Archive Features

The South African Artist William Kentridge and Shostakovich’s “The Nose”

  • A scene from the introduction to Act I Shostakovich’s “The Nose.” Photo: Ken Howard/Metropolitan Opera, 2009-2010.

    A scene from the introduction to Act I Shostakovich’s “The Nose.” Photo: Ken Howard/Metropolitan Opera, 2009-2010.

  • "Nose 3" by William Kentridge. Photo: John Hodgkiss, courtesy the artist.

  • "Nose 4" by William Kentridge. Photo: John Hodgkiss, courtesy the artist.

  • Still from

    Still from "His Majesty, the Nose." Photo: John Hodgkiss, courtesy the artist, William Kentridge.

William Kentridge’s Nose for Farce

2013   |   The Economist’s Intelligent Life Magazine

For William Kentridge, a South African artist, there is much to be learned from the absurd. This makes some sense from someone who has spent a lifetime witnessing the brutality and then the aftermath of apartheid-a system of “crazy logic”, he observes. In his obliquely political drawings and films, he tends to capture the despair of functioning in a violent and uncertain world. When Peter Gelb, head of the Metropolitan Opera, invited him to design and direct a production, Kentridge immediately suggested “The Nose”. Shostakovich’s take on Gogol’s story, about a bureaucrat whose nose runs off to enjoy a higher rank and finer life than its owner, has never before been performed at the Met.
Conducted by Valery Gergiev, “The Nose” opens tonight, March 5th.

The opera offers an ideal canvas for Kentridge’s interests in the “terrors of hierarchy”, internal conflict, loss and reconciliation-themes he conveys in his startlingly evocative “drawings for projection”. The animated films he created for the opera are part of an extensive retrospective of his work now on at the Museum of Modern Art in New York. “William Kentridge: Five Themes” features his films, theatre models and over 130 prints, drawings and collages. Kentridge refers to his projected images as “stone-age filmmaking”. He draws a picture in charcoal, alters it and films each change until a scene is complete. This is unlike traditional animation, in which each movement is drawn on its own cell. Because he is always working from a single frame, the ghosts of previous incarnations still haunt the scene.

His stark and poignant projections usually depict life in apartheid South Africa, often through the eyes of two fictional characters: Soho Eckstein, an industrialist with a troubled conscience (who physically resembles Kentridge himself), and Felix Teitlebaum, a poet and his sensitive alter-ego. Without being didactic or judgmental, he depicts the way individuals go about their days against a backdrop of large-scale social injustice.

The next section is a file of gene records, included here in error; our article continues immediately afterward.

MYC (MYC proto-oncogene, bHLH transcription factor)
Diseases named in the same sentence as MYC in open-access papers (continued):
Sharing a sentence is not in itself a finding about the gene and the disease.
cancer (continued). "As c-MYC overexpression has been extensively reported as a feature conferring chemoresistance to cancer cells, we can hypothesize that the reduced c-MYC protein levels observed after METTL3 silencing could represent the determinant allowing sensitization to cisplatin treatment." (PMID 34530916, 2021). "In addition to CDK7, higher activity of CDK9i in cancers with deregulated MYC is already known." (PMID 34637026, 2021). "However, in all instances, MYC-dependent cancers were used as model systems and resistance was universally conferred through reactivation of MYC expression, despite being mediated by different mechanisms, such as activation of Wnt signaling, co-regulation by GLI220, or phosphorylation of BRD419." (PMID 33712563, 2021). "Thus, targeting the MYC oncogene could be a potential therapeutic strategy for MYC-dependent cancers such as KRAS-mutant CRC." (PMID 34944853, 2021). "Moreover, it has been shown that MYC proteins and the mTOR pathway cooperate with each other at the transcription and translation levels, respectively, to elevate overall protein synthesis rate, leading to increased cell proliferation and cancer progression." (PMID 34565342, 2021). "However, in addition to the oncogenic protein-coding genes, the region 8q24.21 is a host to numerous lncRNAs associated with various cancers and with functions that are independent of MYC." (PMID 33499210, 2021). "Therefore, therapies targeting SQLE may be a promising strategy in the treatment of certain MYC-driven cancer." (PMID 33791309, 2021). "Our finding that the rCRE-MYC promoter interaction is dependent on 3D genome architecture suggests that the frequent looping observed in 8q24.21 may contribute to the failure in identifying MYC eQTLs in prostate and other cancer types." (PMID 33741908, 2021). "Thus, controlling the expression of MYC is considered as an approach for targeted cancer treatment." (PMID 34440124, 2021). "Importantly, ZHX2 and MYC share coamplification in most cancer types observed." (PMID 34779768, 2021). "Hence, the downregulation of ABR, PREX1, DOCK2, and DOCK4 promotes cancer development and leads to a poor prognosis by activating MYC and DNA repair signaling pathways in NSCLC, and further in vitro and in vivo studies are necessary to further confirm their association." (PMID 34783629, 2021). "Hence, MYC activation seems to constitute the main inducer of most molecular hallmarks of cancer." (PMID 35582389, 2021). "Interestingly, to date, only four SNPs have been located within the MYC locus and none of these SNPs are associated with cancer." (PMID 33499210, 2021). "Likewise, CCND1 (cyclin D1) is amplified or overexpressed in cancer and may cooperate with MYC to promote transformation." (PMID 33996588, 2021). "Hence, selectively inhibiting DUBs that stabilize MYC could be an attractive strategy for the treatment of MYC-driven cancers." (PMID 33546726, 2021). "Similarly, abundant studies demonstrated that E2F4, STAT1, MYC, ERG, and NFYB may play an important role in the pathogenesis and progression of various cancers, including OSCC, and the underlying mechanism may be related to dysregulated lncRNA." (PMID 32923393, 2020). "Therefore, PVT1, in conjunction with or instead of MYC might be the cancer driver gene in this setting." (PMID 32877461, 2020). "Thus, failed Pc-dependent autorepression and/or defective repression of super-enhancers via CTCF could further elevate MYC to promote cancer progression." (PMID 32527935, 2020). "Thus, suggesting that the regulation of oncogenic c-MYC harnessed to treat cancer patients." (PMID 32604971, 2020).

The landscape of his native Johannesburg, where Kentridge still lives, features prominently in his work. White and Jewish, he grew up in a family of prominent lawyers who opposed apartheid. He trained as an actor before working as a director and designer in puppetry, theatre, film and opera, becoming a rare contemporary artist to bridge such diverse spheres.

The set for “The Nose” features a huge screen upon which images from Russian newspapers and archival film footage are projected. The stage is the terrain of Kovalyov, the bureaucrat, whereas the projections chronicle the world of his nose. In one scene Anna Pavlova dances with the nose on her head. In another, the nose is seen diving and pole jumping. In this production, Kentridge uses Gogol’s story to examine the communist government’s repression of the Russian avant-garde.

Kentridge finds “a sense of endless possibility” in the score, a brilliantly acerbic, mostly non-tonal collage of folk music, popular song and colourful percussion. The opera (which has some 80 sung roles plus spoken parts and chorus) received its premiere in 1930. But it was soon denounced as “formalist” and was not performed again in the Soviet Union until 1974. Shostakovich reportedly said you can read “The Nose” as a joke, “but you can’t stage it as one”. The danger with the show, agrees Kentridge is that you say “this is ridiculous, so anything goes”. But good farce, he adds, “has to be played as terror”. When Kovalyov weeps because the newspaper won’t let him advertise for his missing nose, “it is of course completely ridiculous. But there has to be an element where you see it from his side. It’s a loss-how will he continue in the world?” In South Africa, says Kentridge, he was always aware of living in a world of bizarrely calculated divisions. In the opera, he adds, “we take another absurd division, a man from his nose, and follow that through very rigorously.”

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